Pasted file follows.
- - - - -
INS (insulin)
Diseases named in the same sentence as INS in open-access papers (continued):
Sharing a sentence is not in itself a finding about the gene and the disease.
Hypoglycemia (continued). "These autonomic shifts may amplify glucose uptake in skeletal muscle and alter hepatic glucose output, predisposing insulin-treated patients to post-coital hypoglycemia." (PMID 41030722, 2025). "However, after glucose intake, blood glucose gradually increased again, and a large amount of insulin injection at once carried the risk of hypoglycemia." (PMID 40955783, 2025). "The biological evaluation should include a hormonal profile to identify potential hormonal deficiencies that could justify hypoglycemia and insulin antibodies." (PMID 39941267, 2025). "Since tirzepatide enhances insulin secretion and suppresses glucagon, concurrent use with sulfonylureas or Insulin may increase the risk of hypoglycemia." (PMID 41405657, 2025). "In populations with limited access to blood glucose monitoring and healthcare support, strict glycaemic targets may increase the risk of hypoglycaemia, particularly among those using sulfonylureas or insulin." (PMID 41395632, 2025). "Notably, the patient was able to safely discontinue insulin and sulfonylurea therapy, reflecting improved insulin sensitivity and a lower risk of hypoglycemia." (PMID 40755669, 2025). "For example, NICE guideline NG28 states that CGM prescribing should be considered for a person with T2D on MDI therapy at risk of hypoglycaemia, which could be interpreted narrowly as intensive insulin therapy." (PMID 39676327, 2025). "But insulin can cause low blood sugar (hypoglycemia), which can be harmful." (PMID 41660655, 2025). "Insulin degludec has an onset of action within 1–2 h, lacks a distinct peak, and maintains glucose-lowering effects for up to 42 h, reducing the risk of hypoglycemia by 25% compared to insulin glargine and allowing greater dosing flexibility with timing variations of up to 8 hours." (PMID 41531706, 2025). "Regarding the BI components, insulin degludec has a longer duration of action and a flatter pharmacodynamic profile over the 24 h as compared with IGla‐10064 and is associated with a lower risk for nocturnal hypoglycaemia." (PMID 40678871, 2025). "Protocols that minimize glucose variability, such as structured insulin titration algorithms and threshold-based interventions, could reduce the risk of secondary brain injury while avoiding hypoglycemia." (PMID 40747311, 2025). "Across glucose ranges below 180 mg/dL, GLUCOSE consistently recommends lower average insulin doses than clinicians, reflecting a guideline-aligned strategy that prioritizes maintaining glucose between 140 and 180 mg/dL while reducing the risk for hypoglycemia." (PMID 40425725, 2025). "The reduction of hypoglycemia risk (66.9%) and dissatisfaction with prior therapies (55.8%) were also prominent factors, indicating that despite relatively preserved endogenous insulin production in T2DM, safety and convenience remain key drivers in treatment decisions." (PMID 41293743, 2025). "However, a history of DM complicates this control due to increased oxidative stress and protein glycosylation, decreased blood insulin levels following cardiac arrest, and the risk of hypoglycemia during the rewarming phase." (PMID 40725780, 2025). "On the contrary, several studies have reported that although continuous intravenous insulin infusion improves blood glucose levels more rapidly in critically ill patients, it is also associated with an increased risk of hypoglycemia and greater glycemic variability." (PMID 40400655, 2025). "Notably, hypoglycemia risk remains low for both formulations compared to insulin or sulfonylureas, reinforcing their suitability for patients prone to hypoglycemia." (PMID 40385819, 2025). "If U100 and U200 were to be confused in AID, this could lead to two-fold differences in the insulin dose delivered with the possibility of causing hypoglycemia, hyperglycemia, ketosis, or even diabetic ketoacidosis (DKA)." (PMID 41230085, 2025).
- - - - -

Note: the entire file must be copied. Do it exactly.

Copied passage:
INS (insulin)
Diseases named in the same sentence as INS in open-access papers (continued):
Sharing a sentence is not in itself a finding about the gene and the disease.
Hypoglycemia (continued). "These autonomic shifts may amplify glucose uptake in skeletal muscle and alter hepatic glucose output, predisposing insulin-treated patients to post-coital hypoglycemia." (PMID 41030722, 2025). "However, after glucose intake, blood glucose gradually increased again, and a large amount of insulin injection at once carried the risk of hypoglycemia." (PMID 40955783, 2025). "The biological evaluation should include a hormonal profile to identify potential hormonal deficiencies that could justify hypoglycemia and insulin antibodies." (PMID 39941267, 2025). "Since tirzepatide enhances insulin secretion and suppresses glucagon, concurrent use with sulfonylureas or Insulin may increase the risk of hypoglycemia." (PMID 41405657, 2025). "In populations with limited access to blood glucose monitoring and healthcare support, strict glycaemic targets may increase the risk of hypoglycaemia, particularly among those using sulfonylureas or insulin." (PMID 41395632, 2025). "Notably, the patient was able to safely discontinue insulin and sulfonylurea therapy, reflecting improved insulin sensitivity and a lower risk of hypoglycemia." (PMID 40755669, 2025). "For example, NICE guideline NG28 states that CGM prescribing should be considered for a person with T2D on MDI therapy at risk of hypoglycaemia, which could be interpreted narrowly as intensive insulin therapy." (PMID 39676327, 2025). "But insulin can cause low blood sugar (hypoglycemia), which can be harmful." (PMID 41660655, 2025). "Insulin degludec has an onset of action within 1–2 h, lacks a distinct peak, and maintains glucose-lowering effects for up to 42 h, reducing the risk of hypoglycemia by 25% compared to insulin glargine and allowing greater dosing flexibility with timing variations of up to 8 hours." (PMID 41531706, 2025). "Regarding the BI components, insulin degludec has a longer duration of action and a flatter pharmacodynamic profile over the 24 h as compared with IGla‐10064 and is associated with a lower risk for nocturnal hypoglycaemia." (PMID 40678871, 2025). "Protocols that minimize glucose variability, such as structured insulin titration algorithms and threshold-based interventions, could reduce the risk of secondary brain injury while avoiding hypoglycemia." (PMID 40747311, 2025). "Across glucose ranges below 180 mg/dL, GLUCOSE consistently recommends lower average insulin doses than clinicians, reflecting a guideline-aligned strategy that prioritizes maintaining glucose between 140 and 180 mg/dL while reducing the risk for hypoglycemia." (PMID 40425725, 2025). "The reduction of hypoglycemia risk (66.9%) and dissatisfaction with prior therapies (55.8%) were also prominent factors, indicating that despite relatively preserved endogenous insulin production in T2DM, safety and convenience remain key drivers in treatment decisions." (PMID 41293743, 2025). "However, a history of DM complicates this control due to increased oxidative stress and protein glycosylation, decreased blood insulin levels following cardiac arrest, and the risk of hypoglycemia during the rewarming phase." (PMID 40725780, 2025). "On the contrary, several studies have reported that although continuous intravenous insulin infusion improves blood glucose levels more rapidly in critically ill patients, it is also associated with an increased risk of hypoglycemia and greater glycemic variability." (PMID 40400655, 2025). "Notably, hypoglycemia risk remains low for both formulations compared to insulin or sulfonylureas, reinforcing their suitability for patients prone to hypoglycemia." (PMID 40385819, 2025). "If U100 and U200 were to be confused in AID, this could lead to two-fold differences in the insulin dose delivered with the possibility of causing hypoglycemia, hyperglycemia, ketosis, or even diabetic ketoacidosis (DKA)." (PMID 41230085, 2025).